[kwlug-disc] Python

William Park opengeometry at yahoo.ca
Thu Jan 12 04:03:17 EST 2012

On Wed, Jan 11, 2012 at 11:38:55PM -0500, Steve Izma wrote:
> So if people are dealing with structured or structurable data, why
> shouldn't they be taught (e.g.) SQL? Even better (and tied into this
> and related threads) simple scripting languages like the Shell, awk,
> etc.

My opinion of SQL was never good.  But it's getting better, simply
because people are more receptive to SQL.  Also, from company's point of
view, they probably invested in SQL in some manner already, and don't
want to be supporting another "database".

> > Hence, my interest in your use of Python in what seems to be
> > spreadsheet related business case.
> Yes, I remember looking at this in the 80s, I think, but it was
> much too expensive. It's probably much cheaper now. But the
> concept looks good.

For Appgen... yes, it's cheap.  In fact, not only is it the cheapest
ERP/Accounting solution in Linux market, but it's probably the only
solution below SAP and Oracle.  Unfortunately, they missed SQL boat.  If
Appgen developers early on changed their business model to run on top of
SQL database, then things would be different.

I'm trying to avoid mistakes of others.  (1) If you look at other
projects that went nowhere, they failed mostly because they wrote their
own "language" or "interface", and ended up spinning wheel in order to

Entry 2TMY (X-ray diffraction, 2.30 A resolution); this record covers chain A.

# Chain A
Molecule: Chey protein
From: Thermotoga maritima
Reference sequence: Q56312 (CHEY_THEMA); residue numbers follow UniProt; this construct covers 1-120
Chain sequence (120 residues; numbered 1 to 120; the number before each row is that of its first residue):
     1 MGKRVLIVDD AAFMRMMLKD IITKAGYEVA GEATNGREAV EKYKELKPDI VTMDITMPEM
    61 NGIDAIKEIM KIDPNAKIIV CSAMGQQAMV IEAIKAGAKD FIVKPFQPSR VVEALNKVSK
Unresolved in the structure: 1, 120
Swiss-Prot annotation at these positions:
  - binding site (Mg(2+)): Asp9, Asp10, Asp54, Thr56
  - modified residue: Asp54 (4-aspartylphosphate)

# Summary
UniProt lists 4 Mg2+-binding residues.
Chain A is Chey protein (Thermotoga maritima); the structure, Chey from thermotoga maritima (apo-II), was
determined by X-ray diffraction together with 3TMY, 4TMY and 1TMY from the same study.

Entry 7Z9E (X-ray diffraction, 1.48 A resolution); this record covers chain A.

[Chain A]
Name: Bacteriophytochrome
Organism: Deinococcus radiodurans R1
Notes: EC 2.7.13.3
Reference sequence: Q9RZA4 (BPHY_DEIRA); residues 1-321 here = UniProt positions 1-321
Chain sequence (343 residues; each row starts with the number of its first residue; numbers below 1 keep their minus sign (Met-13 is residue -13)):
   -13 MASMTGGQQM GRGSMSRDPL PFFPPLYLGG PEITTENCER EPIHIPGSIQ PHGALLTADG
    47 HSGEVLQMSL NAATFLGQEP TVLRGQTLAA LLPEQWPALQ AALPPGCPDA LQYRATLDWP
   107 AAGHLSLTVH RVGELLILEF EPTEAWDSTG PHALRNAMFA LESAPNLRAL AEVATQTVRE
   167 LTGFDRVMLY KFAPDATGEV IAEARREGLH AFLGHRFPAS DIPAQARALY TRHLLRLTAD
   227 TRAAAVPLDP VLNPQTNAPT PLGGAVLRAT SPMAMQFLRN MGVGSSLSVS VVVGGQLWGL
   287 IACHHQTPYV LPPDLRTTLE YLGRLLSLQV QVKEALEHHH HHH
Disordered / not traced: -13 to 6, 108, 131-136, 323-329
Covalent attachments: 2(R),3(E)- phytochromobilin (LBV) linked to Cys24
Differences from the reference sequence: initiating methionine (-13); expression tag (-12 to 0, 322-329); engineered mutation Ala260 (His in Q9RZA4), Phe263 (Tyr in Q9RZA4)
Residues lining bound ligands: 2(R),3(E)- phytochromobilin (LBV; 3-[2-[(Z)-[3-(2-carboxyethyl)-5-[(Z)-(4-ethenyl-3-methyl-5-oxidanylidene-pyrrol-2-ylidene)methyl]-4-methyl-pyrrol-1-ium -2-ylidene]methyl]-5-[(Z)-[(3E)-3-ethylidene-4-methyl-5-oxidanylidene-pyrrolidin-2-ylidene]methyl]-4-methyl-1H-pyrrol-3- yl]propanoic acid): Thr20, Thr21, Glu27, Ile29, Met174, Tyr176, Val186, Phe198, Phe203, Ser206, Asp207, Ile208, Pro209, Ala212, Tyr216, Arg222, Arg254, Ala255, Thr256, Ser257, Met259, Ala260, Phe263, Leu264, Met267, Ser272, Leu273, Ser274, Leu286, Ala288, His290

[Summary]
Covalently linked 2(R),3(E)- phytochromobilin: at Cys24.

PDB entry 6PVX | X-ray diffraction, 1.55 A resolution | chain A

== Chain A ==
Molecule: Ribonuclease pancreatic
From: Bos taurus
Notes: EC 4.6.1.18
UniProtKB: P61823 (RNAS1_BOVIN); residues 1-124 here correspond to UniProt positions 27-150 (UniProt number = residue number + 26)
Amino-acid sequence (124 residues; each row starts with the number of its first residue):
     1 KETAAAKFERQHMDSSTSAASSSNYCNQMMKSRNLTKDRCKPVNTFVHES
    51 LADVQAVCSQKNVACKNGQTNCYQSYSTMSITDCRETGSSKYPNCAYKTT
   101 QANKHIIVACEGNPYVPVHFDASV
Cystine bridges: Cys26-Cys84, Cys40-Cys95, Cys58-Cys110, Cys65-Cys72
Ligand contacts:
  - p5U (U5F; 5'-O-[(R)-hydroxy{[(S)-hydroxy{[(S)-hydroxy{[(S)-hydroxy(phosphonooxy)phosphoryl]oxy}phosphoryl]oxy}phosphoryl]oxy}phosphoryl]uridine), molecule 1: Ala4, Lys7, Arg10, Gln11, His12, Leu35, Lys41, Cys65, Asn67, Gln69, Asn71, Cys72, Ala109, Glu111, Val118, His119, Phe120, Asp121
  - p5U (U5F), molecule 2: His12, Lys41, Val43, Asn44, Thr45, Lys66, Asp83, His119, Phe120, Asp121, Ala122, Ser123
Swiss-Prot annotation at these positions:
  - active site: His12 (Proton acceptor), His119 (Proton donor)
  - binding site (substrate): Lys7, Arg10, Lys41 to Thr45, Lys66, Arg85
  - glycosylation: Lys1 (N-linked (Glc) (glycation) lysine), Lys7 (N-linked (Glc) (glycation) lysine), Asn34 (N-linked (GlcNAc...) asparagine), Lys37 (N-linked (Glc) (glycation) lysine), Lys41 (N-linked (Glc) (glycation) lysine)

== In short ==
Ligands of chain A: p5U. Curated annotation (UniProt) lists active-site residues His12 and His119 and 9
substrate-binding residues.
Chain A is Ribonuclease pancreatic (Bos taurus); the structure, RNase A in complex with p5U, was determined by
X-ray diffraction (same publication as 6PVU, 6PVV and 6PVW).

support it.  (2) Another reason is they came up with "integrated"
solution, and ended up spinning wheel again because every company has
different business logic.

C or Python looks good.  C is faster and better debugging (ie. gdb).
Python is already tapping into areas that I'm interested in tapping.
I'm also looking into Go (golang.org) which is C-like language sponsered
by Google.

One interesting potential of Appgen (if re-written properly) is that it
is capable of massive parallel processing.  Currently, it goes through
list of records sequentially.  But, each record is complete and
independent, and they can be processed in any order.  That means, they
can be processed in parallel.  For example, instead of posting 10
records sequentially, you can run 10 postings simultaneously each
processing 1 record.  Of course, you need to serialize at some point
when it hits the database, but that's orders of magnitude improvement.

We'll see. :-)

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